That’s based on data from the Fed’s Survey of Consumer Finances. Total median debt has gone from 12% in 1963 to 220% in 2004.

Unsecured debt has jumped from 1.6% to 41%. And consider this: in 1963, 44% of the population had no unsecured debt at all. Not a dime owed on non-capital goods. In 2004, the typical American had over $2,000 in credit card debt alone. And another $4,000 secured against their retirement savings, life insurance, etc.

Spending on toys has taken its toll, but bigger purchases are playing their part, too. And when I mean bigger, I mean bigger. Here’s a graph of the median size of new homes in the U.S.:

That’s lifted directly from the PDF of the paper “Changing Trends: A Brief History of the US Household Consumption of Energy, Water, Food, Beverages and Tobacco” by Rick Diamond and Mithra Moezzi, of Lawrence Berkeley National Laboratory.

Houses are getting huge, as are mortgages. The median mortgage in 2004 was $95,000. The median income as recently as 1996 was only $51,950, according to “FAMILIES AND THE LABOR MARKET, 1969-1999: ANALYZING THE ‘TIME CRUNCH’.”

That last is a rather interesting report. Among other things, it discusses how median incomes for married couples have risen as women work more outside of the home.

The thing is, while women are working a lot more, men aren’t working that much less. So, while total income has gone up, it turns out earnings per hour haven’t.

1969 1996
Median Income $41,453 $51,950
Hours Worked 2000 2497
Median per Hour $20.73 $20.80

(Those are 1996 dollars.)

We all think we’re rich, that we should have bigger and better things than our parents had. We went to college, whereas our fathers didn’t, so of course we should be making more than he did, right?

Turns out, that in general we aren’t. Lot’s of people went to college, too, and thus devalued a 4-year degree. So, we expect to be able to afford bigger and better houses than our parents, and sure enough someone will give us a mortgage on one, but we can’t afford all these freakin’ McMansions.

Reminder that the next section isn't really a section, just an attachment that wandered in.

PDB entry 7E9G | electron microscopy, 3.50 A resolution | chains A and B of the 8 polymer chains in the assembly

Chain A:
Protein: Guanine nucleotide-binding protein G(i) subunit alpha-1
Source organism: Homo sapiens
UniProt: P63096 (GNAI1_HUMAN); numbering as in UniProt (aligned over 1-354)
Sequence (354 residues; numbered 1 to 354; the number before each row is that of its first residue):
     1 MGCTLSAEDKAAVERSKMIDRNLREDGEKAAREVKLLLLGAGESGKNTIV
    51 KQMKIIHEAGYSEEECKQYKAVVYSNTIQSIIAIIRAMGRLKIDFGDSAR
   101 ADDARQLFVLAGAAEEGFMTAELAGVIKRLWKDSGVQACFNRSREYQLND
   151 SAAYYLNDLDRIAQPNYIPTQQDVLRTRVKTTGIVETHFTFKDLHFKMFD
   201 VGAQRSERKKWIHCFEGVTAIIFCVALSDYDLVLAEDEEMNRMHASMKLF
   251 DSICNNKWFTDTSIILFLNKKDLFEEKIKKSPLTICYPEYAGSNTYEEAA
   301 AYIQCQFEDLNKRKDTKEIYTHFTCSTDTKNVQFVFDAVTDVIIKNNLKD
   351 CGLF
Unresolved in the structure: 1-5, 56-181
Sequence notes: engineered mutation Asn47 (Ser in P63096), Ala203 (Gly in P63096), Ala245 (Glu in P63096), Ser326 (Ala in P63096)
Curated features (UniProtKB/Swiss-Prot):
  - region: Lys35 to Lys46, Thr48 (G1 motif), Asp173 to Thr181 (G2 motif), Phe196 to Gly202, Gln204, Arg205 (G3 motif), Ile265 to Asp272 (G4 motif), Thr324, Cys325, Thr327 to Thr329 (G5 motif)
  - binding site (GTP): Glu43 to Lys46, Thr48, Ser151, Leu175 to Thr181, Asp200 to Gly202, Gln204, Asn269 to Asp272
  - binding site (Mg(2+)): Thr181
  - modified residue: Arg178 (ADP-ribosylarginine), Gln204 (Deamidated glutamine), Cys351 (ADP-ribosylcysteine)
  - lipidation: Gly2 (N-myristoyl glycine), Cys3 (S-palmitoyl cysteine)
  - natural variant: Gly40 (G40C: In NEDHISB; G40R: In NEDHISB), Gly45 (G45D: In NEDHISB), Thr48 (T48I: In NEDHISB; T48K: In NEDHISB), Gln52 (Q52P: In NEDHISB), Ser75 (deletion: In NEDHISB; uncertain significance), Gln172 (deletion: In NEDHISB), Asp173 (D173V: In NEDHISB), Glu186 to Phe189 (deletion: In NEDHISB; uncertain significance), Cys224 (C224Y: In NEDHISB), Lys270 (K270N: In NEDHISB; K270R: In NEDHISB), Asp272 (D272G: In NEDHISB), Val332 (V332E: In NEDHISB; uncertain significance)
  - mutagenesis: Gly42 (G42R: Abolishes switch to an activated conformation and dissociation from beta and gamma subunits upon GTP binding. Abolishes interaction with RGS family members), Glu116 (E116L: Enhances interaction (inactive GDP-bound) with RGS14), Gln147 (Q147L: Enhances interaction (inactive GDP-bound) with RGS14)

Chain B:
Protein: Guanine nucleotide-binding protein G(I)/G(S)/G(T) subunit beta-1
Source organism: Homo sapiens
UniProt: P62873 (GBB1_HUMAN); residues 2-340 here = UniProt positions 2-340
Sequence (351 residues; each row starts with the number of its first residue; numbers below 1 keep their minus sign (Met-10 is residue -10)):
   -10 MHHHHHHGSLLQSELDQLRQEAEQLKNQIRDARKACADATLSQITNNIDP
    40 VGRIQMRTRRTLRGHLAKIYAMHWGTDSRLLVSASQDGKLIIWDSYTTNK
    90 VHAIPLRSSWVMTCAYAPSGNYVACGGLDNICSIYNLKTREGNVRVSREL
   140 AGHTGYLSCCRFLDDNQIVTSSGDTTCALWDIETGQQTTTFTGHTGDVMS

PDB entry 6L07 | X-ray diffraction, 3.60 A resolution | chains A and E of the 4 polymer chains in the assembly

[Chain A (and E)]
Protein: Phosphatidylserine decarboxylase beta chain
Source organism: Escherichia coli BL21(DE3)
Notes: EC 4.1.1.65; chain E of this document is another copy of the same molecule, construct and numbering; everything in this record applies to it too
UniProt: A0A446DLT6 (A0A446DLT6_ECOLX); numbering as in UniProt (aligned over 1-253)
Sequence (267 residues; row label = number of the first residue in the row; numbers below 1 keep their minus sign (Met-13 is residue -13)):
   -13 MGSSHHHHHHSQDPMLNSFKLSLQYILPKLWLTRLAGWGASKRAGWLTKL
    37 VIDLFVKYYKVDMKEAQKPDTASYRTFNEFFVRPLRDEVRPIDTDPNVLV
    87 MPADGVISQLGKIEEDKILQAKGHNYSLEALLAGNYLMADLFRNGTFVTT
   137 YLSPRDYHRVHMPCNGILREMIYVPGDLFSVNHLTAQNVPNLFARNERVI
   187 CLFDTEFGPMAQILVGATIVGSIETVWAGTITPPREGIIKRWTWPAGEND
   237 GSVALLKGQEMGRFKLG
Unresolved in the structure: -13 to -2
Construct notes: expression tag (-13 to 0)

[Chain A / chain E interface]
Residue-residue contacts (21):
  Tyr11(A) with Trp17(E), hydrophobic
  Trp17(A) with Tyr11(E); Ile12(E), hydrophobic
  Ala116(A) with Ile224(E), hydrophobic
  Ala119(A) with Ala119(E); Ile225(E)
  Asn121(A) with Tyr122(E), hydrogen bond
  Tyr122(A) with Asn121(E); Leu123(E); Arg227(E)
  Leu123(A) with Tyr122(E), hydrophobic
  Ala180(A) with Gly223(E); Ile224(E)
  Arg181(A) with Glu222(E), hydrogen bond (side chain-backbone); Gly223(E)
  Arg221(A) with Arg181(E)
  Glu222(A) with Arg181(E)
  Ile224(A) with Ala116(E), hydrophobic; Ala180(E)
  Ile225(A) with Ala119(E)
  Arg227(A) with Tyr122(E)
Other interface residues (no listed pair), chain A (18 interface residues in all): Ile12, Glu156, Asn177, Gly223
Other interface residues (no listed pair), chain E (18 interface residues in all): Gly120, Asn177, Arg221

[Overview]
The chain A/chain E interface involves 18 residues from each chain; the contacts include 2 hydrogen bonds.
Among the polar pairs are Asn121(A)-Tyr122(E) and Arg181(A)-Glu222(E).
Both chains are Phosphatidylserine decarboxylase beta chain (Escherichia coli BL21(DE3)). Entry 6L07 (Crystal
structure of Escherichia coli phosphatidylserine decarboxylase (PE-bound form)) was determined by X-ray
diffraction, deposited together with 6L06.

The buzz on the interweb is that the housing market is going to implode soon. Lot’s of people will end up defaulting on the massive mortgage on their stupidly massive homes, and things will get ugly. No one can say how ugly, and whether or not it will spill out of the housing market and into the general U.S. economy.

I suspect it will. Much like before the Great Depression, Americans having been acting like we’re rich when in fact we aren’t. Instead of speculating on the stock market, we’ve been speculating in the real estate market. Well, guess what, any market can get inflated. They’re about to start calling in our margins-excuse, me, our mortgages and many of us can’t pay.

You aren’t rich. Stop spending money like you are.

Posted in Debt, Economy, Politics | 7 Comments »

An Exercise in Critical Reading–or, Do You Question Articles You Agree With?

Posted by pi3832 on 14 July 2007

Courtesy of reddit, I read this article: “Birth-control pills poison everyone? Environmentalists silent on threat from water tainted with estrogen.”

Since the article takes information from the National Catholic Register, it kind of jumps out and whacks you upside the head with an intersex fish that perhaps this article has a political agenda to it.

Of course, that’s not really an insight. The article may have been intended as an editorial, and I just missed where it was identified as such. That’s not my point. I’ll get to my point later. For the moment, let’s pick apart the WND article.

First off, the article claims that environmentalists are mum about the hormonal disruption of fish. Not so. There are a bunch of non-Catholic websites out there that discuss it:

Except that the article is correct that none of these people are specifically talking about the environmental disaster being caused by birth control pills. Because no one is sure that’s the problem.

Despite the article’s claim that “The main culprits were found to be estrogens and other steroid hormones from birth-control pills and patches that ultimately ended up in the creek after being excreted in urine into the city’s sewers,” I can’t find anything that supports that assertion.